Design and Build

Let's get one thing straight. This Octavia Estate keeps its 4x4 credentials on the down-low. You don't get conspicuous badging or monster plastic cladding up the side. There's no gnarly ride height or steel bash plates front and rear. In fact, you'd be hard pressed to identify it from a normal Octavia Estate and that low-key approach is part of what makes this car so cool. apart from subtle boot badges and 17-inch alloys. Yes, Skoda will sell you a Scout version with raised ride height and rugged underbody protection but for those who don't feel the need to advertise, this one's probably the pick. There's genuine utility to this estate. It's 90mm longer and 45mm wider than its predecessor, which might seem rather small beer. That wouldn't appear to buy you a whole lot of extra carrying capacity, but it pays to scrutinise exactly what Skoda has done to transform this car. While the length has increased a bit, the wheelbase has increased by 108mm, offering a lot of extra rear seat space. In fact the brand claims it to be the best in its segment although it's rather coy about how it defines that segment. There can be no arguments about the 610-litres of space you get in the boot when all the seats are in place. By contrast, if you opted for a really big car like a Mondeo estate, you'd get a mere 537-litres and a car from the class the Octavia just vacated, such as a Focus estate, yields a mere 476-litres. Now you get an idea of the sheer utility of this car. By folding the rear backrests down, the boot space increases to an impressive 1,740-litres.

Market and Model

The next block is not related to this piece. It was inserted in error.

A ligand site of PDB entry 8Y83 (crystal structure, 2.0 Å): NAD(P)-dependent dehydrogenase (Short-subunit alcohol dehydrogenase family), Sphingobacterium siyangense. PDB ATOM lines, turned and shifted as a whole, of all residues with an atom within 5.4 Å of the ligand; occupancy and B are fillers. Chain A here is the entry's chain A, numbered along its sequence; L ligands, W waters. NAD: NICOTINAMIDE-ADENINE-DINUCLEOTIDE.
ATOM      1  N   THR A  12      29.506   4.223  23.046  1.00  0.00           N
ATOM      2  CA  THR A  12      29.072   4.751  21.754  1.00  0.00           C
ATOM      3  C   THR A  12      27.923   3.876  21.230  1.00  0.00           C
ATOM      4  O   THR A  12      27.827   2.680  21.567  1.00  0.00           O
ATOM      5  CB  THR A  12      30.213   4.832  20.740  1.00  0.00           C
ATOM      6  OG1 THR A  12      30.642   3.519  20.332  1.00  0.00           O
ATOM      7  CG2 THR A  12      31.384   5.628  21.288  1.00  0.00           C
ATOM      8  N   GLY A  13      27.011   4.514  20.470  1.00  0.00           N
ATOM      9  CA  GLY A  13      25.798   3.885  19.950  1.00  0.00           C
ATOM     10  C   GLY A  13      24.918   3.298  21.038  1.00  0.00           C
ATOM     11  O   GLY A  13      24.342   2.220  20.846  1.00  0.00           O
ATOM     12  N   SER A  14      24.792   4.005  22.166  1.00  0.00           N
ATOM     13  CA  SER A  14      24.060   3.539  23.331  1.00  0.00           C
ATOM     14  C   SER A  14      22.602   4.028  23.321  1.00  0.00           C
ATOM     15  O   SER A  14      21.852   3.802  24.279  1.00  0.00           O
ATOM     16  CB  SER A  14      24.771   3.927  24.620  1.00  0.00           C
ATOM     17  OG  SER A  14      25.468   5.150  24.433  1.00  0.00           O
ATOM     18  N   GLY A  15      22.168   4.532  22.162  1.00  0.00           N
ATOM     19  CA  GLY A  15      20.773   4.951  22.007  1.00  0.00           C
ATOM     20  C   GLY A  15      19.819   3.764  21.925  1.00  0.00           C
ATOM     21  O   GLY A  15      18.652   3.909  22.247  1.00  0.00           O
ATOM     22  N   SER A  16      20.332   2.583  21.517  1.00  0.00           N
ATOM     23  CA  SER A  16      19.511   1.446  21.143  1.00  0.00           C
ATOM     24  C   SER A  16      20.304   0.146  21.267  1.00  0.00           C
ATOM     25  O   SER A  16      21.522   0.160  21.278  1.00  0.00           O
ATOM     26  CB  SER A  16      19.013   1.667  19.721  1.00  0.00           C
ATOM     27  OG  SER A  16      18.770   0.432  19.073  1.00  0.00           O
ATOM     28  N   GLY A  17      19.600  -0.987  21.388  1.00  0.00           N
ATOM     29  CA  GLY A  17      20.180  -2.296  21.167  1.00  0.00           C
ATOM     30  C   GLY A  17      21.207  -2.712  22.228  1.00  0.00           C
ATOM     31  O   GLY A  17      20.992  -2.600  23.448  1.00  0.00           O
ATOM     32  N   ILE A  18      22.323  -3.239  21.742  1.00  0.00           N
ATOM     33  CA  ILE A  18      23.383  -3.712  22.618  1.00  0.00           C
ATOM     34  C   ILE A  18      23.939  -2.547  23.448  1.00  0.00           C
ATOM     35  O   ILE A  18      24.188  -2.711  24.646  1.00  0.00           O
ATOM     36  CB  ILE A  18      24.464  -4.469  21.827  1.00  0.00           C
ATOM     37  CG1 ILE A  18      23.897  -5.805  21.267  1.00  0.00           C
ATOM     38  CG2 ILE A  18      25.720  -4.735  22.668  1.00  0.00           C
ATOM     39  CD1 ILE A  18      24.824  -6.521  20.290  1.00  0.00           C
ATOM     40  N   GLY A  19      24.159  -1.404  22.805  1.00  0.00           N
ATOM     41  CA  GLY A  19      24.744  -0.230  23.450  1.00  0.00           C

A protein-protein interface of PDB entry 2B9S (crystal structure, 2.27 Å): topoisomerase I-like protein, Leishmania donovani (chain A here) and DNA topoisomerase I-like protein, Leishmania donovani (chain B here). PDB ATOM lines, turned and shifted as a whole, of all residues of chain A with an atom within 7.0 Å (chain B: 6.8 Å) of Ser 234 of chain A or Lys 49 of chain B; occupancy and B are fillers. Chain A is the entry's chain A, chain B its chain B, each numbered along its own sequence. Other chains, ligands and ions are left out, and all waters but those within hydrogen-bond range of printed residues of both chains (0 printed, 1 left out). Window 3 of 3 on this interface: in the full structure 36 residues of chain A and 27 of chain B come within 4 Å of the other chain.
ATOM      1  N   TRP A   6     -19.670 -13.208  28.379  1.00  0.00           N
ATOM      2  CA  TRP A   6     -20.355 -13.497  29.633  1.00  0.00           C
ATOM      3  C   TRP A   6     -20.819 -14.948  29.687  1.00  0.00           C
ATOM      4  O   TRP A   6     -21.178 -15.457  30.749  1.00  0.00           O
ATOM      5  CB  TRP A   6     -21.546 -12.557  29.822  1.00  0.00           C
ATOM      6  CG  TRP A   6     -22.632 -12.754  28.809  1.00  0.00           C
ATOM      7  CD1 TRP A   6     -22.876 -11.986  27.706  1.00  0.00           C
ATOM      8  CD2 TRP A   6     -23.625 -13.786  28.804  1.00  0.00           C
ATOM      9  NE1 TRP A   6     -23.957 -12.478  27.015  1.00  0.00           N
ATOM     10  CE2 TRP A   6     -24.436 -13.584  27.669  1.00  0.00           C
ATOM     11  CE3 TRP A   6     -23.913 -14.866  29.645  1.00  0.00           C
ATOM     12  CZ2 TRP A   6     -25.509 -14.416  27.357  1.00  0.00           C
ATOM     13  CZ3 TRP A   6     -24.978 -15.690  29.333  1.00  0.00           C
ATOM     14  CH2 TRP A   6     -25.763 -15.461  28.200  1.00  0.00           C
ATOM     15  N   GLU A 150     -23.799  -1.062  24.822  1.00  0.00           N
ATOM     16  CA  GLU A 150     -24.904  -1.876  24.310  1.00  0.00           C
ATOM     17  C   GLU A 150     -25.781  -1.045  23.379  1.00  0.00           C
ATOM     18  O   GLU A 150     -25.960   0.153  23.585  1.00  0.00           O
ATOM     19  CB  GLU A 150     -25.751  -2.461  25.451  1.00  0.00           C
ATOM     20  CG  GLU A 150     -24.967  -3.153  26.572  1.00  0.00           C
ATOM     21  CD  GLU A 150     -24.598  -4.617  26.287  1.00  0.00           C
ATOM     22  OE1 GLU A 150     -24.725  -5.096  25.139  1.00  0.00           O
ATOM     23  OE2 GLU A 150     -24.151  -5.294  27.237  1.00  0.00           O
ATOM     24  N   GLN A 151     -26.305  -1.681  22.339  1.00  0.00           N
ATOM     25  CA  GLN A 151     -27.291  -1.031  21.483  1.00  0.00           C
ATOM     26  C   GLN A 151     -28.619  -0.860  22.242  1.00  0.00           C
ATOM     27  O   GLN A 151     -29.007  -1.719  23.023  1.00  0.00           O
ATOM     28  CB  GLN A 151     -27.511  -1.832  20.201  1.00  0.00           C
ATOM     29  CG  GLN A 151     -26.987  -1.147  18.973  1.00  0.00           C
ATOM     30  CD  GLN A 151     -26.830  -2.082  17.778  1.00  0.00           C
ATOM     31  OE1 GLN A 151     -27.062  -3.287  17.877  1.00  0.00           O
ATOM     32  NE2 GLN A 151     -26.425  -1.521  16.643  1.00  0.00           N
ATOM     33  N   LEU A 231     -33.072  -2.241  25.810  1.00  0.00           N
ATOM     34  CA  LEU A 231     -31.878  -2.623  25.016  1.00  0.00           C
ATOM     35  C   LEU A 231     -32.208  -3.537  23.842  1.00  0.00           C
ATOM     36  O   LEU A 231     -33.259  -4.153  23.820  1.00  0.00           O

Prices for the Octavia 4x4 Estate are eminently reasonable. You'll pay around £21,500 for the 1.6 TDI model, although you really ought to find another £900 for the 2.0-litre TDI version as it's that much more capable. Let's put those numbers in perspective. You'll pay slightly less for something like an estate version of a Vauxhall Insignia, Ford Mondeo or Peugeot 508, but none of these cars has the carrying capacity of the Skoda and none of the vaguely price comparable cars has all-wheel drive. I would wager that if you're interested in an Octavia 4x4, you're probably not attracted to an SUV, so it's hard to generate meaningful competition for the Skoda. The closest thing in spirit is probably a diesel Subaru Legacy Tourer, but these start at nearly £27,000, aren't as quick as the 2.0-litre Skoda, are way smaller in the back and don't come close to the Octavia's fuel economy. When it comes to interior quality, it's a slam dunk for the bulletproof Skoda. Standard equipment includes alloy wheels, an eight speaker stereo with a digital radio and Bluetooth compatibility, roof rails, leather trim for the reach and rake adjustable steering wheel, climate control, and a touchscreen infotainment controller. Safety gear includes stability control, hill hold, automatic post collision braking, front, side, knee and curtain airbags.